Feeds

Firefox preps native Android interface

Web beast promises snappy response

Next gen security for virtualised datacentres

The Firefox interface on Android is going native – for snappier performance and to gobble less memory.

Mozilla has decided the Firefox UI for Android will be built using native code instead of the XML-based language Mozilla had used, called XUL. It seems Firefox will continue to use the Gecko layout engine.

Director of Firefox engineering Johnathan Nightingale wrote: "Firefox on Android is a critical part of supporting the open web, and this decision puts us in a position to build the best Firefox possible."

The change is not expected to take effect in Firefox 8 or 9 – to be released in November and December respectively – but will kick in afterwards.

A native Firefox UI will mean start-up times of fractions of a second compared to several seconds for a XUL user interface on certain Android-powered phones.

Using native code will also mean greater responsiveness and should lead to "significantly" less consumption of a phone's memory, Nightingale said.

The changes seem to fit into what is emerging as an across-the-board refresh of Firefox. This includes making the browser work better for different categories of users through code changes to making updates, which have become more frequent and less of a chore to install.

The move to a native UI comes as Firefox begins to feel pressure from Google's Chrome: FFox's market-share growth has plateaued while that of the Google browser continues. Google's Android, meanwhile, represents a growth opportunity thanks to the mobile operating system's growth in devices.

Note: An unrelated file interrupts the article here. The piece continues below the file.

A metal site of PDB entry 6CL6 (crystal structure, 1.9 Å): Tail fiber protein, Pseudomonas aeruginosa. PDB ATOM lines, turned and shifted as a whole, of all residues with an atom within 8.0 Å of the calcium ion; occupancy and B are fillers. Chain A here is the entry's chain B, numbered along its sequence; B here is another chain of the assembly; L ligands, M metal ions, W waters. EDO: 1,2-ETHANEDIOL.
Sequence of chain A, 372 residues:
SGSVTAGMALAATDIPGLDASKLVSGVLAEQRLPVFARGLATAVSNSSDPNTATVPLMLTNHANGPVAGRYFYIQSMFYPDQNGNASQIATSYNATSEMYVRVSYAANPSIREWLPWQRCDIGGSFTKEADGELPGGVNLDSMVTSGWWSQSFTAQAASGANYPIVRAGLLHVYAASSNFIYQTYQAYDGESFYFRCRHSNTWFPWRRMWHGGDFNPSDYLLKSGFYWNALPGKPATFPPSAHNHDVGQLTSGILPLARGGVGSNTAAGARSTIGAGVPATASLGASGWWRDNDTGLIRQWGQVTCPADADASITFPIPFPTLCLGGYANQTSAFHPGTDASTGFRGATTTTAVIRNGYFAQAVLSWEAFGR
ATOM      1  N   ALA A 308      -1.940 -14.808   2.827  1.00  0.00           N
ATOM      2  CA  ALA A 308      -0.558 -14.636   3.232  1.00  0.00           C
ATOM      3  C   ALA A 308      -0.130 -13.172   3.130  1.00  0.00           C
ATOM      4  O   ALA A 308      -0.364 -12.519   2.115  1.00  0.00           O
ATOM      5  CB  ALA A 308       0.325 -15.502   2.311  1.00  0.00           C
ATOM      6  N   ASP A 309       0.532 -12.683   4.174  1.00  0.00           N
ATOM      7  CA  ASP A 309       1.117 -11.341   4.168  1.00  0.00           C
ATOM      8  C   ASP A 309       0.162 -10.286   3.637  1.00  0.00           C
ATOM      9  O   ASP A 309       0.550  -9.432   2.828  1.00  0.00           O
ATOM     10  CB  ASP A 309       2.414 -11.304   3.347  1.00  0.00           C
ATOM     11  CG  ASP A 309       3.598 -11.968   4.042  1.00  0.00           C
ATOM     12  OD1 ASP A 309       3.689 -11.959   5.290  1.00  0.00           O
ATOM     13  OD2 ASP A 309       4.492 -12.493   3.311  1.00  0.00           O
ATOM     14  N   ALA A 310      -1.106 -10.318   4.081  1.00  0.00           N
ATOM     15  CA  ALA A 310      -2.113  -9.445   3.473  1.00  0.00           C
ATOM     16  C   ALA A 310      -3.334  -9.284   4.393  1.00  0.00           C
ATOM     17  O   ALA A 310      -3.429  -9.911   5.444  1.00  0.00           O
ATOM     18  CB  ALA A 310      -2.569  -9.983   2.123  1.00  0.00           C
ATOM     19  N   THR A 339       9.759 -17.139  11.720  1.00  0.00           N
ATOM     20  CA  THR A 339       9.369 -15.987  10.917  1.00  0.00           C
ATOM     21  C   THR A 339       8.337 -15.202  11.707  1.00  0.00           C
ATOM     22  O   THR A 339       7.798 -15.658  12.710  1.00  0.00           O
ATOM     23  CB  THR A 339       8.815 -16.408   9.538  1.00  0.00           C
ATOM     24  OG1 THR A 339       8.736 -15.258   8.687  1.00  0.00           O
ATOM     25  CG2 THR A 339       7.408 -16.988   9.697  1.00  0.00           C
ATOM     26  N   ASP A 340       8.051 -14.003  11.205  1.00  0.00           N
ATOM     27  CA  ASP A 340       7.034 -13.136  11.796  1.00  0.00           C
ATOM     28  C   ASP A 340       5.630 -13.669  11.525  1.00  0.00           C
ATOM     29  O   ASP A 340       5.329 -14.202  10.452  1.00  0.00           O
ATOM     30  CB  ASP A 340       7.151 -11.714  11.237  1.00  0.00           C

Google opened Android to native development in June 2009 with the Android 1.5 Native Development Kit (NDK). The NDK lets you build apps using native languages such as C and C++, which is compiled to run with a particular processor and instructions for greater speed and improved performance.

XUL is Mozilla's XML-based language that was conceived to let you build feature-rich apps capable of running on different platforms or in disconnected mode.

A native browser for Android could prove a headache for Firefox plug-in developers, who'll have to straddle different coding platforms. Aware of this, Nightingale said: "It's still early days, so we have a lot of questions to answer. We're talking with the Add-on SDK team about the best way to support extensions.

The Firefox team is meeting in Toronto, Canada, next week to break down and prioritise the work. "By the end of next week, we will have a clearer outline of the work ahead, and we'll update this list with those detail," Nightingale said. ®

The essential guide to IT transformation

More from The Register

next story
The Return of BSOD: Does ANYONE trust Microsoft patches?
Sysadmins, you're either fighting fires or seen as incompetents now
Microsoft cries UNINSTALL in the wake of Blue Screens of Death™
Cache crash causes contained choloric calamity
Munich considers dumping Linux for ... GULP ... Windows!
Give a penguinista a hug, the Outlook's not good for open source's poster child
Time to move away from Windows 7 ... whoa, whoa, who said anything about Windows 8?
Start migrating now to avoid another XPocalypse – Gartner
You'll find Yoda at the back of every IT conference
The piss always taking is he. Bastard the.
HANA has SAP cuddling up to 'smaller partners'
Wanted: algorithm wranglers, not systems giants
prev story

Whitepapers

Endpoint data privacy in the cloud is easier than you think
Innovations in encryption and storage resolve issues of data privacy and key requirements for companies to look for in a solution.
Implementing global e-invoicing with guaranteed legal certainty
Explaining the role local tax compliance plays in successful supply chain management and e-business and how leading global brands are addressing this.
Top 8 considerations to enable and simplify mobility
In this whitepaper learn how to successfully add mobile capabilities simply and cost effectively.
Solving today's distributed Big Data backup challenges
Enable IT efficiency and allow a firm to access and reuse corporate information for competitive advantage, ultimately changing business outcomes.
Reg Reader Research: SaaS based Email and Office Productivity Tools
Read this Reg reader report which provides advice and guidance for SMBs towards the use of SaaS based email and Office productivity tools.